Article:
Agrobiodiversity, the variety of plants, animals and micro-organisms vital for food and agriculture, is under threat from the globalization of food production and markets.
FAO estimates that about 75% of the genetic diversity of agricultural crops has been lost during the last century. 20% of animal breeds are at risk of extinction and 190 breeds have already become extinct in the past 15 years.
Losses in agrobiodiversity reduce the overall health of food and agricultural systems and their ability to resist or adapt to extreme weather conditions, climate change, or disease. In addition, there is a loss of nutritional and cultural values, as well as indigenous knowledge and traditional farming systems. Modern food production and market systems tend to marginalize many small, traditional producers, thus increasing poverty.
Just four plant species - wheat, maize, rice and potato – now provide more than half of the plant-based calories in the human diet, while about a dozen animal species provide 90% of animal protein consumed globally. In most developing countries, traditionally home to much of the world’s agrobiodiversity, monoculture has simply pushed out diverse traditional agriculture systems.
Landscapes that are rich in agrobiodiversity are often the result of farming systems that have developed over thousands of years, and have completely adapted to the local environment. These landscapes, the farming practices and the varieties of species farmed, provide social stability and food security, acting as insurance against disease and extreme climate fluctuations, and as a way of coping in times of scarcity. For example, in Kenya, indigenous seeds have been shown to perform better in harsh drought conditions than modern varieties and therefore increase food security.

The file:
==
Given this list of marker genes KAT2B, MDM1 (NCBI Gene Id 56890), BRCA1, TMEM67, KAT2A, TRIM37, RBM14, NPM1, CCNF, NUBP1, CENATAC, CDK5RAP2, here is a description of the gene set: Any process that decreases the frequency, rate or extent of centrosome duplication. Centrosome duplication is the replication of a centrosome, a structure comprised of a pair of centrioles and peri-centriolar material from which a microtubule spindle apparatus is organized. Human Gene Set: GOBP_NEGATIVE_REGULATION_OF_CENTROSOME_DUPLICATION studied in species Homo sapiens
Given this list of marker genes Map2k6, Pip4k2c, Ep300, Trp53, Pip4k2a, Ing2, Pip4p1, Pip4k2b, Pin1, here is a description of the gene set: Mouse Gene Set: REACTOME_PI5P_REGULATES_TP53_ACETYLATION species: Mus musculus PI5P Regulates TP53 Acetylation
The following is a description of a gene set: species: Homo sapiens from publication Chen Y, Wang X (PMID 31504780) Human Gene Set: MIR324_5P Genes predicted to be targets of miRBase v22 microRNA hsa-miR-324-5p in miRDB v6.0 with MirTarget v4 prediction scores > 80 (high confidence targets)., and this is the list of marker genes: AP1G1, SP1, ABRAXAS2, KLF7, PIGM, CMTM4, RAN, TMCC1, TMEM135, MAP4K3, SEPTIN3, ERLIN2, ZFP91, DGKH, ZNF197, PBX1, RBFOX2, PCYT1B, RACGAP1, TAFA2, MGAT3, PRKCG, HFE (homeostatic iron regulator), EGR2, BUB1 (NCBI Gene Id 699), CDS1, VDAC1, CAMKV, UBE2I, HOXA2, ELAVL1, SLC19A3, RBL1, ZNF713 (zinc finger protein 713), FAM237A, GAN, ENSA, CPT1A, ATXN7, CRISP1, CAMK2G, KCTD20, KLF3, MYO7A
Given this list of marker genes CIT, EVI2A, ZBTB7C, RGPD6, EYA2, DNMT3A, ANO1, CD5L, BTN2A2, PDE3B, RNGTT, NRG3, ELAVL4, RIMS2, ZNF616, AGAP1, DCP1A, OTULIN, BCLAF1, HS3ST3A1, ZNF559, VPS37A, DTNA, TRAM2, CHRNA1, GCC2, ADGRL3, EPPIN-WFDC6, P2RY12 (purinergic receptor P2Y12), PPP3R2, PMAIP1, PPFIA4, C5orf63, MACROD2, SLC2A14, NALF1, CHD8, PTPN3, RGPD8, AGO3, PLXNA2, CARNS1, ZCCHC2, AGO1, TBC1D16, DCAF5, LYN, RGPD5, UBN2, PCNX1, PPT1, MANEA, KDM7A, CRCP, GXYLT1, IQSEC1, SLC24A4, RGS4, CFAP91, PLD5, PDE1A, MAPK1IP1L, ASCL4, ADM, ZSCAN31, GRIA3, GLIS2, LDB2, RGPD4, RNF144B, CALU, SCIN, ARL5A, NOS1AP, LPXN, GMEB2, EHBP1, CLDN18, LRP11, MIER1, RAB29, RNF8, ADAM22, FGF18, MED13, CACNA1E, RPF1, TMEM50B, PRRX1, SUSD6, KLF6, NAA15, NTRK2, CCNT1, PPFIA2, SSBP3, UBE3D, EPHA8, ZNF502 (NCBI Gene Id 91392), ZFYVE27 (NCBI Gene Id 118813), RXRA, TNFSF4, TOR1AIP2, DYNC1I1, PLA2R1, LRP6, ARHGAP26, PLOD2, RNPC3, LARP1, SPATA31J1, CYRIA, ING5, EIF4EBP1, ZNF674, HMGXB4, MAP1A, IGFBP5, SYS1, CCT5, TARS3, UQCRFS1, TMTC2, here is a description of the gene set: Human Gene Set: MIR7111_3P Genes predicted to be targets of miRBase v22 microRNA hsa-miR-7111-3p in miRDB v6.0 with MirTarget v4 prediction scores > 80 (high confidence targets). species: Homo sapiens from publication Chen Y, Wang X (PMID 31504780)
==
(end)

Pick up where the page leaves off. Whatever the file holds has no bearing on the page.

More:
In order to survive drought and other climatic challenges, indigenous people in the Andes traditionally shared knowledge relating to the climate and remedial agricultural practices such as planting different crops or developing highly advanced irrigation systems. These practices have enabled local resilience to outside forces which threaten food security and nutrition of the poorest people.
The Potato Park, near Cusco in the Andean mountains of Peru, is one example. The Park is managed by local indigenous communities to conserve their landscape, livelihoods, knowledge and way of life, all of which pivots around their unique agrobiodiversity.
The Park is a centre of origin of the potato, which has been cultivated here for 7000 years. Around 1200 traditional varieties of potato are grown in the Park today, along with other Andean food crops such as Quinoa, and livestock, such as guinea pigs and llama. The Park contributes considerably to the food security of the local people, both through local consumption of produce, as well as trade. The trade, which has existed since pre-Inca times, allows local people to sell the carbohydrates and meat they produce and buy in produce grown at lower altitudes that provides vegetable proteins, vitamins and essential fatty acids.
Increased preference for modern technologies, however, has led to marginalization of the indigenous knowledge and way of life, threatening this very resilience and adaptability that is now needed in the face of climate change in particular.